2013-05-01 12:00 - Messages

Identification of quality attributes of automotive idle sounds and whole-body vibrations

The aims of this study are the generation and comparison of the semantic spaces of vehicle idling sounds and vibrations and the determination of their quality dimensions. In this study, two different sets of quality attributes were developed for idling sounds (34 attributes) and whole-body vibrations (22 attributes). In contrast to prior investigations, the results demonstrated that the sound level alone is an insufficient attribute for describing the complexity of idle sounds and vibration perceptions. The qualities of both idle sounds and idle vibrations have multidimensional, complex characters. The results show that intensity-dependent attributes, signal-based attributes in terms of spectrum and temporal properties, and comfort- and emotion-based attributes are all required to characterise the idling noise, vibration, and harshness (NVH) performance of vehicles. Therefore, an index was proposed based on psychoacoustic metrics such as loudness, sharpness, roughness, fluctuation strength, and relative approach. The results also show that emotional aspects play an important role for the assessment of sound and vibrations.

Source :
M. Ercan Altinsoy ,International Journal of Vehicle Noise and Vibration, Vol. 9, No. 1/2, 2013. http://dx.doi.org/10.1504/IJVNV.2013.053814

Comprehensive measurement in whole-body vibration

Accurate measurements of human response to whole-body vibration are essential to any conclusions about the health risks, discomfort, and assessment of suspension systems in vibration environments. While accelerometers are traditionally considered the main measurement tools in whole-body vibration studies, their measurements become questionable when they are attached to inclined surfaces or when the motion has coupled components in multiple directions. Current measurement correction methodologies are subjective and limited to simple cases. A comprehensive correction methodology using inertial sensors was used in this work to quantify human response under single fore-aft, single-vertical, and multiple-axis whole-body vibration of twelve seated subjects with supported-backrest and unsupported-backrest upright posture. Vibration files of white noise random signals with frequency content of 0.5-12 Hz and vibration magnitude of 1.8 m/s2 RMS were used in the testing. The results have shown considerable differences in the transmissibility measurements without proper correction. The work presented has the potential to standardize experimentation in whole-body vibration and make measurements more accurate and defined across labs.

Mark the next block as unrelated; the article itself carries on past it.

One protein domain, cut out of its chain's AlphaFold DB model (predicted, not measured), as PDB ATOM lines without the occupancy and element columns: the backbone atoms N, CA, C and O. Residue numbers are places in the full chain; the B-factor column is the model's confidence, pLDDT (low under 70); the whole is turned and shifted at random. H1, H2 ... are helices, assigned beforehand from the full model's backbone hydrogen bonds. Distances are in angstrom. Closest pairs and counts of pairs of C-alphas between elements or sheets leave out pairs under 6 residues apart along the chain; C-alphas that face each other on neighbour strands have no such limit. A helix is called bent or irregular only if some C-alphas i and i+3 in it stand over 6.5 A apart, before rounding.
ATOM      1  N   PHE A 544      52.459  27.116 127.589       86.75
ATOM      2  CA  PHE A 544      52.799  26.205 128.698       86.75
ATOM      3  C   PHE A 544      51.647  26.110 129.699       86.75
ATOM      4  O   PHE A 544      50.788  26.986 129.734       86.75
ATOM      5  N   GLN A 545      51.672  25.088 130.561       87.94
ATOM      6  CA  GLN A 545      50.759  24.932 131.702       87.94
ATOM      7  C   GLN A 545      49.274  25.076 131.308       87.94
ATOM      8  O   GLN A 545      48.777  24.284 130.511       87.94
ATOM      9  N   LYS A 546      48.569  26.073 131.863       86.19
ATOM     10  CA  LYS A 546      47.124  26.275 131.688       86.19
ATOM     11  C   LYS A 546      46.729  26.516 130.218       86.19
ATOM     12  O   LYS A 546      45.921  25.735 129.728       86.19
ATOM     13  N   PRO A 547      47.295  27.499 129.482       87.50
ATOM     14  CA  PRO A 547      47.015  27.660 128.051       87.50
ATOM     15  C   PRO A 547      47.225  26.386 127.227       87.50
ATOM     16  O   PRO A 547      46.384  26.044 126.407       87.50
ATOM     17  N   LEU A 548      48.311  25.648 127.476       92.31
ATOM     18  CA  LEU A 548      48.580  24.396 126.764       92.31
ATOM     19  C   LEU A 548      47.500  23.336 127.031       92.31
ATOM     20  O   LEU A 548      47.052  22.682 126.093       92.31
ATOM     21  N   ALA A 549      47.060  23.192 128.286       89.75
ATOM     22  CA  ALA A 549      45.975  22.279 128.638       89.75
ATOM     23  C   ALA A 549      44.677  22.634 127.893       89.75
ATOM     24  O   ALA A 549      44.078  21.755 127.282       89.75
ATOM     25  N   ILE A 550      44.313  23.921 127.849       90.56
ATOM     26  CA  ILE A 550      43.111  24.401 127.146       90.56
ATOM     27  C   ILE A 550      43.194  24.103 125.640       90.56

Source :
Jonathan DeShaw, Salam Rahmatalla. Noise Notes, vol. 12, no 1, 2013, p. 27-38.
http://dx.doi.org/10.1260/1475-4738.12.1.27
http://multi-science.metapress.com/content/A2H80WG8U1264763

Survey of noise emission and risk information suppllied with a range of work machinery - RR962

Previous work has shown that the noise emission data provided by the manufacturers can be of variable quality and be based on standards that no longer exist. In some cases no noise emission data are provided at all. The Health and Safety Executive (HSE) needs to be in a position to challenge or support the validity of noise emission data or other information provided by manufacturers, to offer robust advice to dutyholders on the management of noise exposure based on this information, and facilitate the promotion of low noise machinery on a general or machine specific basis. The aim of the project was to assess the suitability of information on noise emission required under the Supply of Machinery (Safety) Regulations and the Noise Emission in the Environment by Equipment for Use Outdoors Regulations for workplace risk assessment. The noise information provided by manufacturers and suppliers of a wide range of machine types for which noise declaration is required was assessed.

Source : http://www.hse.gov.uk/research/rrpdf/rr962.pdf

Promoting Hearing Health among Fire Fighters

Exposure to high noise levels among fire fighters is well documented and increases the risk for noise-induced hearing loss. NIOSH recommends measures to promote better hearing health through the use of quieter equipment, better work practices, hearing protection devices, and implementation of effective hearing loss
prevention programs.

Source : http://www.cdc.gov/niosh/docs/wp-solutions/2013-142/pdfs/2013-142.pdf

Emotional stress may affect sound perception

A fresh article by researchers including Dan Hasson at Karolinska Institute and the Stress Research Institute in Stockholm, Sweden concludes that emotional exhaustion in women affects their sound perception in a negative way. The sample of subjects were taken from SLOSH (Swedish Longitudinal Occupational Survey of Health) and followed up with additional data collection. After being provoked with an acute stress task women who had scored high on emotional exhaustion also showed a greater sensitivity to sounds. This study supports the theory that hearing problems such as hyperacusis (auditory sensitivity) may be stress induced and that emotional exhaustion should be taken into account in the diagnosis and treatment of hearing problems.

Source : Hasson D, Theorell T, Bergquist J, Canlon B .  Acute Stress Induces Hyperacusis in Women with High Levels of Emotional Exhaustion. PLoS ONE 8(1) 2013. http://dx.doi.org/10.1371/journal.pone.0052945

 

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